What You Need: The Boy Who Harnessed the Wind (Young Readers Edition), by William Kamkwamba and Bryan Mealer; construction paper; markers; Internet access
What to Do: Mollie Fitzgerald, who teaches fourth grade in Cary, North Carolina, uses the Young Readers Edition of The Boy Who Harnessed the Wind to help her students understand that factual information can be conveyed in ways other than just with straightforward informational text.
Fitzgerald begins by showing students the book and explaining who it is about (William Kamkwamba) and where it takes place (Malawi). She has students research maps and photos of Malawi to gain a visual understanding of the country.
Then, she begins a read-aloud. Early on, Fitzgerald asks guiding questions to help students recognize that Kamkwamba is recounting events in the order they happened. She leads a discussion about why biographies and autobiographies typically have a chronological text structure.
As the read-aloud progresses, she has students create a timeline. This is posted on a wall, and they add to it during the reading. They also research major events on the timeline—such as the drought prominent in the book—to learn more. In addition, they research notable occurrences happening in the United States at the same time and add these to the wall. This helps them map the book to their own lives and increases their global understanding.
Also, early in the reading, Fitzgerald points out that Kamkwamba tells about the emotional effects of his experiences. Throughout the reading, students note their observations on Kamkwamba’s reactions and feelings in their journals, such as how he felt nervous about giving a Ted Talk, which he discusses at the end of the book.
After finishing the book, students watch the Ted Talk. Because they have analyzed Kamkwamba’s emotions about the talk while reading the book, they are able to notice the mannerisms he displays that show his nervousness.
To wrap up the study, Fitzgerald has students watch a Ted Talk that Kamkwamba gave 10 years after the first one (and after the book’s publication). She then goes back to the timeline and leads students in a discussion about the person Kamkwamba has become and how the events in his life helped shape him.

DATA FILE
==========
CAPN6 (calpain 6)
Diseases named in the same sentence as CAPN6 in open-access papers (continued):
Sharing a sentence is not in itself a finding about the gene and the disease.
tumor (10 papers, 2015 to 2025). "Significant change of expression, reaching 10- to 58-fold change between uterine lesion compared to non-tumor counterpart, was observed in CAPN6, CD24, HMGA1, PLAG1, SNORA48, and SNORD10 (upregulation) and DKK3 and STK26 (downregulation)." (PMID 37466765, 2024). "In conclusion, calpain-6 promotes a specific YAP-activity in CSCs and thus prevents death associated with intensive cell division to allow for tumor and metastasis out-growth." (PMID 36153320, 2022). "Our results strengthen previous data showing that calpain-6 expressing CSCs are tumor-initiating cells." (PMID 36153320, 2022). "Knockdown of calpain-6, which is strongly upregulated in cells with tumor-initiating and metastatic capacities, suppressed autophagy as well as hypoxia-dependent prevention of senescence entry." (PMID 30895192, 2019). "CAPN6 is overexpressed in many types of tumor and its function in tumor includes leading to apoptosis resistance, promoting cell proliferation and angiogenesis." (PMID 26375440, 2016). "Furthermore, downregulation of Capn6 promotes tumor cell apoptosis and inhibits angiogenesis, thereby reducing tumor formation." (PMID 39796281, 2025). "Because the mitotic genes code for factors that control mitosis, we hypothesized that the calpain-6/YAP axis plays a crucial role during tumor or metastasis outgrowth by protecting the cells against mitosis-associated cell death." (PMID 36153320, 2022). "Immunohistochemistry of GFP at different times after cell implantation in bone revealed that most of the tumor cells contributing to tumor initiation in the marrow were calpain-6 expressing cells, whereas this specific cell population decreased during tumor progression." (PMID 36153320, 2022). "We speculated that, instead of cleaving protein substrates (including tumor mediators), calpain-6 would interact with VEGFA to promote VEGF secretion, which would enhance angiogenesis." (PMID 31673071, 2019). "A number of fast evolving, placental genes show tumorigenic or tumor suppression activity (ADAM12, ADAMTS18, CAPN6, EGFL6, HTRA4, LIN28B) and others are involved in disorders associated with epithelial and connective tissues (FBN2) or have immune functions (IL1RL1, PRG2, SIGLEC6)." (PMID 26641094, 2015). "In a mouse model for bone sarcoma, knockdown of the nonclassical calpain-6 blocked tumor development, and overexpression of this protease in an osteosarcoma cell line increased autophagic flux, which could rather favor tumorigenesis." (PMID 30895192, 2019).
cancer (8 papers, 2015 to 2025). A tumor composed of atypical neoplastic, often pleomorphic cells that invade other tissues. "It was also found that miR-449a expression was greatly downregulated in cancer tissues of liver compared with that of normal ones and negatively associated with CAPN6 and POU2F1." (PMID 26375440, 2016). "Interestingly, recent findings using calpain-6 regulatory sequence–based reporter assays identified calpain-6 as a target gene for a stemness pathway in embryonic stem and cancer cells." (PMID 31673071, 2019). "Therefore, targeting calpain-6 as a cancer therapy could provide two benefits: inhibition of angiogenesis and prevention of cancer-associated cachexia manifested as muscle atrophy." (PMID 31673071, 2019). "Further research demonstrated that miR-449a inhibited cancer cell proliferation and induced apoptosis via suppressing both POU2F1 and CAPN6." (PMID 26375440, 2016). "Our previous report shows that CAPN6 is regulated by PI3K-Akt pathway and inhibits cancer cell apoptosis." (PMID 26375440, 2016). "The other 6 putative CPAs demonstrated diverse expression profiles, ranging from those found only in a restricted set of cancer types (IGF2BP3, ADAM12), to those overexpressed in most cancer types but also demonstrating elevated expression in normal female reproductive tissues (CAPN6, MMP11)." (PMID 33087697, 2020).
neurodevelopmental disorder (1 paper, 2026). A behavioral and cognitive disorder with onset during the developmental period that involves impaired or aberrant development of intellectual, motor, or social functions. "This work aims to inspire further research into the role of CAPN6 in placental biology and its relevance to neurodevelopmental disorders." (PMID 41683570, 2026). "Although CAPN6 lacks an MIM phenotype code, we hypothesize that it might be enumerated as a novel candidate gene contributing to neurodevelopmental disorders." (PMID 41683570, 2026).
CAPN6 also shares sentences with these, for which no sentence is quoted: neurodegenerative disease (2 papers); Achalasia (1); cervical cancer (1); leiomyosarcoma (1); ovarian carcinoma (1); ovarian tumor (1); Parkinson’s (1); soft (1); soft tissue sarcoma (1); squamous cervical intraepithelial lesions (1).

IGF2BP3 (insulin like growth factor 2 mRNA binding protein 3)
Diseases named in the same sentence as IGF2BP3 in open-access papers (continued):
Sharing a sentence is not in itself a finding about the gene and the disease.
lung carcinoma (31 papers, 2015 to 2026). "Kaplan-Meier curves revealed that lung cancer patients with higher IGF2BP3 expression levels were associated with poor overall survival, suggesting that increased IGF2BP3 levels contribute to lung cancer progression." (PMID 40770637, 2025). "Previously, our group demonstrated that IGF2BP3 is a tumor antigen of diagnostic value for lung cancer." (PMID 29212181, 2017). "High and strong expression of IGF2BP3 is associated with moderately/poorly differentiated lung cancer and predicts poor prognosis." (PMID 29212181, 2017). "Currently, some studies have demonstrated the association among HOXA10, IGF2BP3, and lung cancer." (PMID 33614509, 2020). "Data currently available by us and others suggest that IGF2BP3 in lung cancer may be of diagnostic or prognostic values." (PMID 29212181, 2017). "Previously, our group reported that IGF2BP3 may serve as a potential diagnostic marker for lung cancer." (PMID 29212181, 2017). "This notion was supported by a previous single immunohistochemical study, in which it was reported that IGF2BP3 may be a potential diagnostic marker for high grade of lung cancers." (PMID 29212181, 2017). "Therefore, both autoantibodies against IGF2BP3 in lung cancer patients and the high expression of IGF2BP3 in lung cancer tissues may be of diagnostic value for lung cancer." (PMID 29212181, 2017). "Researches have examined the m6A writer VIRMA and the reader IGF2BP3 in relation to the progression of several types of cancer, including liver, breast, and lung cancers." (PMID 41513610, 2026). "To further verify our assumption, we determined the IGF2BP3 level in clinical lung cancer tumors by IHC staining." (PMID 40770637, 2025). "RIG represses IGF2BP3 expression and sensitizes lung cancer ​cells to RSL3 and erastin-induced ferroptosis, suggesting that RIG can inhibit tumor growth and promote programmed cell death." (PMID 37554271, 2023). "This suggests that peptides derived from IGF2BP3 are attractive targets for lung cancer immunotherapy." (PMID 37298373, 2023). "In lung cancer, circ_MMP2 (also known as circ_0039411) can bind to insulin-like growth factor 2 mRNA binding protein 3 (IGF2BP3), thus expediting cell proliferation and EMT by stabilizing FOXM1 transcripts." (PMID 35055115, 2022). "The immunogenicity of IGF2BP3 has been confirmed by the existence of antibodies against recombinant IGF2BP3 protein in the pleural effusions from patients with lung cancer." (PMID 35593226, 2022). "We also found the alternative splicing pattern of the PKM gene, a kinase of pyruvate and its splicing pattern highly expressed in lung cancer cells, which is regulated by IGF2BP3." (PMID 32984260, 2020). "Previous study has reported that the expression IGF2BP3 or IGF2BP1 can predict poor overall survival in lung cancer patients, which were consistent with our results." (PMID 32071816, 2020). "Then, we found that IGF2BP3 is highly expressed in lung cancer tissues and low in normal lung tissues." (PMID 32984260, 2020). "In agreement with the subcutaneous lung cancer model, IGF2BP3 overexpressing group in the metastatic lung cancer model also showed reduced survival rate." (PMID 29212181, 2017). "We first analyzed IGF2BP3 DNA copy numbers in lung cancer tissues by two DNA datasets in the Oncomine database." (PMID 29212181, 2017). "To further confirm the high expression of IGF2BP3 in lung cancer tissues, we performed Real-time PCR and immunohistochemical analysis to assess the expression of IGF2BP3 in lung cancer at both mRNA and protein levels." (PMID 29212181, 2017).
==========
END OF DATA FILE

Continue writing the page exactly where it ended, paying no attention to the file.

Standards Met: CCSS.ELA-Literacy.CCRA.R.2; McREL Visual Arts Standard 2
Objective: Express ideas about a book visually
What You Need: Variety of biographies, chart paper, various art supplies
What to Do: Another way to appeal to visual learners is to have students express themselves through art after reading a biography. This strategy can be used with a read-aloud or with biographies students read independently.
With a read-aloud, hold a class discussion after reading the biography. Ask kids to share their thoughts about important events, how they think the subject of the biography felt at different moments, and the words they would use to describe the person (e.g., honest, courageous). Record ideas on an anchor chart.
Review the anchor chart to have students identify a moment in the biography or an idea about the person that had a strong effect on them. Have them use colored pencils or another medium to create artworks that reflect this moment or idea. As they create their artworks, guide them in color choice, style, and content to best reflect the ideas and moods they are trying to convey. Then, have students present their artworks to the class, identifying the moment or idea represented and why it was chosen.
For longer biographies that kids read independently, have them take “drawing” notes in a journal as they read. After each section or chapter, they should make a quick sketch that captures an important moment or idea. When they’ve finished reading the book, guide students to review their drawing notes to select one to use as the basis for creating a larger artwork. Finally, have them present their artworks to the class.
Photos: Everett Historical/Shutterstock.com (Curie); Hudiemn/Stockphoto (Computer)